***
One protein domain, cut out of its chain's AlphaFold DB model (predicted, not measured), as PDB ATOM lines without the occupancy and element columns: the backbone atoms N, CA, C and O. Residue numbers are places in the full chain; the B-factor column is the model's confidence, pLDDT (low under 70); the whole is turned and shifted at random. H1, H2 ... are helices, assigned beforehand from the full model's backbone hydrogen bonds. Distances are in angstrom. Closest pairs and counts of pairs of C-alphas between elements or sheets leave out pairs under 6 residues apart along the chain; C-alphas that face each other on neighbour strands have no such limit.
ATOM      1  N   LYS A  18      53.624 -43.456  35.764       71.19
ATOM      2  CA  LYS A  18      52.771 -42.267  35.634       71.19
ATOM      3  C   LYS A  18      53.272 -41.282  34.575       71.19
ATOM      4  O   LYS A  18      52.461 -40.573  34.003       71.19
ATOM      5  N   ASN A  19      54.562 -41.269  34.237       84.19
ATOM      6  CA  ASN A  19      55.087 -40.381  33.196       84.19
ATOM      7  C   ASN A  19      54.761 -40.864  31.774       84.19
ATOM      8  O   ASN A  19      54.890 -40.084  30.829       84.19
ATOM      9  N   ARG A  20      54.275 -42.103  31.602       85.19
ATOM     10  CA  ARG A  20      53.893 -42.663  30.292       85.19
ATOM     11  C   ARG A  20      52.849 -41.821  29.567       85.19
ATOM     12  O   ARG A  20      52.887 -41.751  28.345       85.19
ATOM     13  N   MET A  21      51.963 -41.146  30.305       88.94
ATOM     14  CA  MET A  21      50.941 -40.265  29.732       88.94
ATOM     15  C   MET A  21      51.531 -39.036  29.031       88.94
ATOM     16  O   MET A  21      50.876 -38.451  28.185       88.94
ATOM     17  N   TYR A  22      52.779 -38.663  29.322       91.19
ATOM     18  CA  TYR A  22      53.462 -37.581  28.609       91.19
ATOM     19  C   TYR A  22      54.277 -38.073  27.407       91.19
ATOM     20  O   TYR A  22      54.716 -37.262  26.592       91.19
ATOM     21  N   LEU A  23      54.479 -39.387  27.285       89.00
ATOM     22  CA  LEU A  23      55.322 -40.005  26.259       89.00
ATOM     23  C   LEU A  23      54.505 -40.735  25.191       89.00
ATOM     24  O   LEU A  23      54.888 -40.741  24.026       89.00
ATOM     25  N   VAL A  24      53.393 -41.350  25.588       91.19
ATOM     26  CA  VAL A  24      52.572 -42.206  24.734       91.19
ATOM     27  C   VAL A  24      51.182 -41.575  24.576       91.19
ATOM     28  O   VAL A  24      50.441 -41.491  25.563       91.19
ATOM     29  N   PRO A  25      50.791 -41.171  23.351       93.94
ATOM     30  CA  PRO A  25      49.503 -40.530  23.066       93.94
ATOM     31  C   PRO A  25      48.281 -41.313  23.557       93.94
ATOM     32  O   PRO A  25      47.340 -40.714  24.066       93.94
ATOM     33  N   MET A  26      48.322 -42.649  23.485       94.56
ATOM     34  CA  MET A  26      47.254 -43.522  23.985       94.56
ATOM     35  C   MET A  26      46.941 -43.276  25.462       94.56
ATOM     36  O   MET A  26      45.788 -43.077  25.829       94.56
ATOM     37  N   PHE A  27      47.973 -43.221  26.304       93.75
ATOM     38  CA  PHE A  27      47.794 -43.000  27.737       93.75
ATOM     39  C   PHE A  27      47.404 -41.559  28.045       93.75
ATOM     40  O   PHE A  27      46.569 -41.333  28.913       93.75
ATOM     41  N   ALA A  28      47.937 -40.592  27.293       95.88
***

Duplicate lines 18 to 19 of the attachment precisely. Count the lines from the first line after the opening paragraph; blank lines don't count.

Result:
ATOM     18  CA  TYR A  22      53.462 -37.581  28.609       91.19
ATOM     19  C   TYR A  22      54.277 -38.073  27.407       91.19